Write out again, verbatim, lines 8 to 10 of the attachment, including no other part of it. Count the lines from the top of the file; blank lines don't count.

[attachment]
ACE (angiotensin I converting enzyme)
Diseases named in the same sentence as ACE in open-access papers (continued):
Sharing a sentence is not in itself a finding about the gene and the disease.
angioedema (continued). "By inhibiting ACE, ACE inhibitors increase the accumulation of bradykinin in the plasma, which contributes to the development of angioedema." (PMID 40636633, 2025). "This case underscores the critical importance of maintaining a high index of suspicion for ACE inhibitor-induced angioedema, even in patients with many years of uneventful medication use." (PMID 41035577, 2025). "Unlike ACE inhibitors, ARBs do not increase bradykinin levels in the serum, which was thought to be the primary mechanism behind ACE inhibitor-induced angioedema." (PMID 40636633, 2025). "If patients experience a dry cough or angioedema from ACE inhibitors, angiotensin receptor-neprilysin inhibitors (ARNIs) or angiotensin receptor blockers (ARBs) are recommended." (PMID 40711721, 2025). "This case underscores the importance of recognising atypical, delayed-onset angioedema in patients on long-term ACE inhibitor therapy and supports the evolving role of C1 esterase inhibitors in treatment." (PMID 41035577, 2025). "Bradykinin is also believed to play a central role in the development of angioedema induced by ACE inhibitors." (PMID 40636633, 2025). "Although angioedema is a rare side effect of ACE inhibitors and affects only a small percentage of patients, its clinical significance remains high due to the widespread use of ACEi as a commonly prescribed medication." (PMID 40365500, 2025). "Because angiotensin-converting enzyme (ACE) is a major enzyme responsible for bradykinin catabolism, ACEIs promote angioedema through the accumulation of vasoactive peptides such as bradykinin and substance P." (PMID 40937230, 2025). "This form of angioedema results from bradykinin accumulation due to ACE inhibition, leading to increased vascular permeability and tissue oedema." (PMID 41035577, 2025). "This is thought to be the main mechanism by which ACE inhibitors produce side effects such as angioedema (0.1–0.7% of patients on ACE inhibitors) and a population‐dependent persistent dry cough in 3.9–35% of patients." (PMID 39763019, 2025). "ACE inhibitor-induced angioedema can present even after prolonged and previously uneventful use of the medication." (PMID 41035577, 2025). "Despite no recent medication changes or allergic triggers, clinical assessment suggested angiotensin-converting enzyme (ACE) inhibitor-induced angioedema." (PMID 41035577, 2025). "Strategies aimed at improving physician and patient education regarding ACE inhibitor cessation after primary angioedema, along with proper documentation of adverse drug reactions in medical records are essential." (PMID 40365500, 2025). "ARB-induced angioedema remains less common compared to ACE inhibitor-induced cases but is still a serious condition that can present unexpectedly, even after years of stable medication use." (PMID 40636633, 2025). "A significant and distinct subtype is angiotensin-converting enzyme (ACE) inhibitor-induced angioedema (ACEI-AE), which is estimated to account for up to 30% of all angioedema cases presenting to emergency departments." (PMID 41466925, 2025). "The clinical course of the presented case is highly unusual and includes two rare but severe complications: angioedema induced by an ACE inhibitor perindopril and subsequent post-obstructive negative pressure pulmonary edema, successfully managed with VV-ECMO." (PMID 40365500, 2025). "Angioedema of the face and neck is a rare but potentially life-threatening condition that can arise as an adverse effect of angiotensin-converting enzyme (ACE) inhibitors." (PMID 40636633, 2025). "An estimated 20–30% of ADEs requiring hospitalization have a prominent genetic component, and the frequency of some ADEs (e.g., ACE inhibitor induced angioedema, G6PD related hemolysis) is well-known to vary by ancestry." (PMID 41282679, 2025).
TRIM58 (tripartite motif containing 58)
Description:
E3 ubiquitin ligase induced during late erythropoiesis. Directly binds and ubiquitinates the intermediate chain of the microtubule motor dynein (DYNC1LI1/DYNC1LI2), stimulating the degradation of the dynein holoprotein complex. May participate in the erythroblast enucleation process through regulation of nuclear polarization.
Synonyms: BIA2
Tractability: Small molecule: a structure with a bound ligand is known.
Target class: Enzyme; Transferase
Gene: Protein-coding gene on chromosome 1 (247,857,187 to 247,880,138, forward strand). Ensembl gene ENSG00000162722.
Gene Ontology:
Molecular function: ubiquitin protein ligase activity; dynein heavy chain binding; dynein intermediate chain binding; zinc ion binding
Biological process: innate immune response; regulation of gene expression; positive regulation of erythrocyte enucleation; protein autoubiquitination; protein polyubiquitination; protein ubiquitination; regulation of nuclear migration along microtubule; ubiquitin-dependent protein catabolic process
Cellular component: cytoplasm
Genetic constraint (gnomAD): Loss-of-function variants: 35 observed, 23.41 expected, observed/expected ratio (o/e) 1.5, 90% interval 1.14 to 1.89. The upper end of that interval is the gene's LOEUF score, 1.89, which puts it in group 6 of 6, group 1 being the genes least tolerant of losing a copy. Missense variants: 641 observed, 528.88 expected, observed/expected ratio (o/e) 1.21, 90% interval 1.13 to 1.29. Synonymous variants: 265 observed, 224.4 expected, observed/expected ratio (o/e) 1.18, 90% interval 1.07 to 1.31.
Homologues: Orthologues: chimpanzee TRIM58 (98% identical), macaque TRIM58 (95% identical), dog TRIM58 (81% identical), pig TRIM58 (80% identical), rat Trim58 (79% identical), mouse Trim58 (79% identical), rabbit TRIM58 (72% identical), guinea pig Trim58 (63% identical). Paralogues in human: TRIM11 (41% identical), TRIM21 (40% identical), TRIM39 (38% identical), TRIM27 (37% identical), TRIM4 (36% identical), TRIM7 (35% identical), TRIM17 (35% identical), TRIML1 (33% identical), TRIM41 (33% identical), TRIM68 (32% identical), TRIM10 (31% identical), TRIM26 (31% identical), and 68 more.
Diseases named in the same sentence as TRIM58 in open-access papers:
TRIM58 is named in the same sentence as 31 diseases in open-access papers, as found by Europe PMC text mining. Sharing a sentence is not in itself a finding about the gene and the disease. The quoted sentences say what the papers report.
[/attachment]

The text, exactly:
Synonyms: BIA2
Tractability: Small molecule: a structure with a bound ligand is known.
Target class: Enzyme; Transferase